2 1/2 Stars
In the littered dead-zone of comedic sequels Hot Tub Time Machine 2 arrives with little fanfare nor necessity. The funny bits are mostly due to the off-handed jokes that leads Rod Corddry, Craig Robinson and Clark Duke mercilessly lob at one another. This is a scattershot affair with the most thinnest of plot, stretched to the near breaking point on a few occasions due to some offensive and misguided segments. John Cusack is noticeably absent from the follow-up, granted he isn’t a recognized comedian but his straight-man approach added levity to the outrageous concept of the material. This sequel revolves around Corddry’s penis, in fact nearly every pivotal moment of the story involves the saving, using, or appearance of the man’s organ. It’s just that kind of flick.
Lou (Rod Corddry), is an aging rock star turned inventor and the namesake of the world’s largest internet search engine, Lougle. His lust for drugs, money, and his wife haven’t dimmed as the years have gone by. Neither has Lou’s distaste for his son Jacob (Clark Duke), who has been relegated to butler services and personal assistant duties for the billionaire elder. Meanwhile, Nick (Craig Robinson) is the most famous musician on the planet after an unprecedented number of hits, stolen from songs that other artists have written. Of course, this is an alternate timeline and nobody other than Jacob has any clue that Nick and Lou are thieves of other’s intellectual properties.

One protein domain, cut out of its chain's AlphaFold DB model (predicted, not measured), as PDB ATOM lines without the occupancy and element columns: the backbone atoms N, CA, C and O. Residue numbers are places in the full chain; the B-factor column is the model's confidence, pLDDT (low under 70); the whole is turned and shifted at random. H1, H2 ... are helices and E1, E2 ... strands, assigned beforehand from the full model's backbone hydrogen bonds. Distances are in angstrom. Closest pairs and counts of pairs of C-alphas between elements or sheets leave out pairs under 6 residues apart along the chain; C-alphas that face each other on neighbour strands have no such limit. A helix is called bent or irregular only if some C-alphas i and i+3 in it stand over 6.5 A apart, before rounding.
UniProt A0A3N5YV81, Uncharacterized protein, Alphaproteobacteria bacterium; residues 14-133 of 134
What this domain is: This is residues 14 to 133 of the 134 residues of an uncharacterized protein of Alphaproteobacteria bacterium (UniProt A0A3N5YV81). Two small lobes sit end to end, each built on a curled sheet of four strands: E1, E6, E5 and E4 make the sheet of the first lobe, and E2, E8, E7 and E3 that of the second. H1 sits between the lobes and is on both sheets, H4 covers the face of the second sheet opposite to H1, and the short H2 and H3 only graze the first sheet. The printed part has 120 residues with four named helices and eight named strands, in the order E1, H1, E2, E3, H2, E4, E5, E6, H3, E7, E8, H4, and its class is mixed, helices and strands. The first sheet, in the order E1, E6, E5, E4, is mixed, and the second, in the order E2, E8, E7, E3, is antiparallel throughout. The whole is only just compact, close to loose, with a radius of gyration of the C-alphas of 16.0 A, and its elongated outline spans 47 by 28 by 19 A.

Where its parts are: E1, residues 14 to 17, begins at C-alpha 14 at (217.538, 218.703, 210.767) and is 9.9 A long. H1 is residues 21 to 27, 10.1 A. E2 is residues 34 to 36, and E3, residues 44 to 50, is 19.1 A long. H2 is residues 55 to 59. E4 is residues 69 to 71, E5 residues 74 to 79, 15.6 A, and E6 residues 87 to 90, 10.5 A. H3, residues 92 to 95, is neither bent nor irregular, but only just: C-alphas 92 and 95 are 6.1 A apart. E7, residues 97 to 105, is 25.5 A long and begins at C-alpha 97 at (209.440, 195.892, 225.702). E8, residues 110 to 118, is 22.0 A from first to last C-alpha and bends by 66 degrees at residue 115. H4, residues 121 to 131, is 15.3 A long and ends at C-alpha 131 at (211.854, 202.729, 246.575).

One night during a party Lou is shot in the groin by a disgruntled guest. The only way to save the man’s junk is by venturing into the infamous time machine that happens to be a jacuzzi. Instead of going into the past the men accidentally wind up further into the future. There, they encounter Adam Jr. (Adam Scott) a dim and socially awkward man-child who is the off-spring of Cusack’s character from the first movie. The four men set out to find the culprit behind Lou’s shooting and stop the event from happening.
Hot Tub Time Machine 2 reminds me of the comedies that use to play on late-night cable during the 1980s. There is nothing remarkable about this sequel, but it has a zany and raunchy tone that produces laughs along the way through its bumpy storyline. This isn’t the misfires that Hangover II and III were, or a bland retread like Dumb & Dumber To. Tub 2 is capable of becoming a home-video cult classic if the right audience finds its, preferably while surfing late night television.
Director: Steve Pink
Stars: Craig Robinson, Clark Duke, Rod Corddry